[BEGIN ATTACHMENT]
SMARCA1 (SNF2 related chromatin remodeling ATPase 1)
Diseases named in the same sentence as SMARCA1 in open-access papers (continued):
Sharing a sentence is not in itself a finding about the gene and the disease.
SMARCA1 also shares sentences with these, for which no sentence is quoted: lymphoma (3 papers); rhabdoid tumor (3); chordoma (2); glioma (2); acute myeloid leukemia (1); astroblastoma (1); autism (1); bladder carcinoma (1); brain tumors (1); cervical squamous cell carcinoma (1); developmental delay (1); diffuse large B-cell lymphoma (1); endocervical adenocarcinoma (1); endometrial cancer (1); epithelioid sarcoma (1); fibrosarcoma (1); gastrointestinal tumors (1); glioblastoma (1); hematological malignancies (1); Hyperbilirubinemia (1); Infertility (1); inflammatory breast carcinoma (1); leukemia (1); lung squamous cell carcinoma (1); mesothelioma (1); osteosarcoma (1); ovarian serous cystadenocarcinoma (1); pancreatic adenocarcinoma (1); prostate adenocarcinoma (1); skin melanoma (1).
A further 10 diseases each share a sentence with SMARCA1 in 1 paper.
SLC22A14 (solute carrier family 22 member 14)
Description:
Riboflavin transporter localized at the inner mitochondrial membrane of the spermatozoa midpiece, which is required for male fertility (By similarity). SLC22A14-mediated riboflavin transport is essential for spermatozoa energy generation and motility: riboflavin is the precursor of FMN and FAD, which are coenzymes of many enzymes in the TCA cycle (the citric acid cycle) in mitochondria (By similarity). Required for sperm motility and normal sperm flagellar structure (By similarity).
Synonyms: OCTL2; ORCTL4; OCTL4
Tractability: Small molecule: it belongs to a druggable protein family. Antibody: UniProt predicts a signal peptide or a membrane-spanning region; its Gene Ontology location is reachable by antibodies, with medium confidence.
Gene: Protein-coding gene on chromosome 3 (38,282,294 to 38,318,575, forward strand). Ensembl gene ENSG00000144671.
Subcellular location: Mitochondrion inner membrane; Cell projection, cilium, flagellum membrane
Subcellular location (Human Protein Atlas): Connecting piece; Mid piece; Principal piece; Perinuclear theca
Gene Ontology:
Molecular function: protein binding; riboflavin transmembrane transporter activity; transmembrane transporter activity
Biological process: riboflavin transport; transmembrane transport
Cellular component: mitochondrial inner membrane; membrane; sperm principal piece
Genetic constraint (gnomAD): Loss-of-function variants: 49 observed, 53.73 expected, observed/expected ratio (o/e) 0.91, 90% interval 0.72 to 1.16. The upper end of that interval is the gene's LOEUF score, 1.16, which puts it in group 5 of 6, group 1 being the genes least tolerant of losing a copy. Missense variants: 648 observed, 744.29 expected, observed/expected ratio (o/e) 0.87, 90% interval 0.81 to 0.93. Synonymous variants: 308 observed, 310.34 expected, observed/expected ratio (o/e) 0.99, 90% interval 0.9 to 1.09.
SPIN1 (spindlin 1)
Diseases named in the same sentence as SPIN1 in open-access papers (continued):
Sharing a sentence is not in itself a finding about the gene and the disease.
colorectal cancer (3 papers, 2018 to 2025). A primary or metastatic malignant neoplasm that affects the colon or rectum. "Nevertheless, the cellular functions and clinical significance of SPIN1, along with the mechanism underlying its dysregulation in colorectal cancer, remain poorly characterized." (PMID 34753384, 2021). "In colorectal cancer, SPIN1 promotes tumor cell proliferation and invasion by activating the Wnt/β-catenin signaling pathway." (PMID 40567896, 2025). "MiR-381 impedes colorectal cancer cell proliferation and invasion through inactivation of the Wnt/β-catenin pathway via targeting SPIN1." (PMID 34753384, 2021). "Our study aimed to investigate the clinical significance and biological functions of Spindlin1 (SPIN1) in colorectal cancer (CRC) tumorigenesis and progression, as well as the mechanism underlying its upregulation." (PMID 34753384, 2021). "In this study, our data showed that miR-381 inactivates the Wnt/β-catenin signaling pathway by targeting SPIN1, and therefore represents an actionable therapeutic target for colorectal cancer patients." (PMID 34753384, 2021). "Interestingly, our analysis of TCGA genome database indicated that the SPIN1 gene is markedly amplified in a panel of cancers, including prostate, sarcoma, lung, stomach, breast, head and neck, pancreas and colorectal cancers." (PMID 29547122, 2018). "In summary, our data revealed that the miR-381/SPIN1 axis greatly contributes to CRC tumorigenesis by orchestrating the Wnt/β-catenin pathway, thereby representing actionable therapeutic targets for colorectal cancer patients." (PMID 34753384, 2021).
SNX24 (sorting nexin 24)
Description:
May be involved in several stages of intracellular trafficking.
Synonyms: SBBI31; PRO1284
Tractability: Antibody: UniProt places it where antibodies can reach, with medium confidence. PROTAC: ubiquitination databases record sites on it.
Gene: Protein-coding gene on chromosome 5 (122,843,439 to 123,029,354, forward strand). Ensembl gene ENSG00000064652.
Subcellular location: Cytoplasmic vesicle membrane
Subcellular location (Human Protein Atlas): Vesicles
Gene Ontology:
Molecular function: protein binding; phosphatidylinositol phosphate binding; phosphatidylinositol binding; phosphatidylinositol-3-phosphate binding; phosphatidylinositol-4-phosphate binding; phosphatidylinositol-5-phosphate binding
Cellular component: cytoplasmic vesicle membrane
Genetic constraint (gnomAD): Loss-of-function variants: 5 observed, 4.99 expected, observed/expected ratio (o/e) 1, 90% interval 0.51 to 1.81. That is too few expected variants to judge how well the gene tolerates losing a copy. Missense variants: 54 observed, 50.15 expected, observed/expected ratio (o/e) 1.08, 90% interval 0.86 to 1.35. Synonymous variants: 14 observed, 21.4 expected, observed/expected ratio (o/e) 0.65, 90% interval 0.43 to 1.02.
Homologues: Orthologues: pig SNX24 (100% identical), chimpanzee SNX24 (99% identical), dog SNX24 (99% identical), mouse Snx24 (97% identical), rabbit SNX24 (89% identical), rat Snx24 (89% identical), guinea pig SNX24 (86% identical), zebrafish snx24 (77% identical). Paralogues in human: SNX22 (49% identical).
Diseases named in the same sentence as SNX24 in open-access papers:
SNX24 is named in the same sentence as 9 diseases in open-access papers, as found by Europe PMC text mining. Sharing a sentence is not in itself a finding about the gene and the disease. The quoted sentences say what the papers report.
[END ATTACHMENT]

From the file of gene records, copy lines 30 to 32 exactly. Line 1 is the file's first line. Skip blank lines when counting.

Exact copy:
Subcellular location (Human Protein Atlas): Vesicles
Gene Ontology:
Molecular function: protein binding; phosphatidylinositol phosphate binding; phosphatidylinositol binding; phosphatidylinositol-3-phosphate binding; phosphatidylinositol-4-phosphate binding; phosphatidylinositol-5-phosphate binding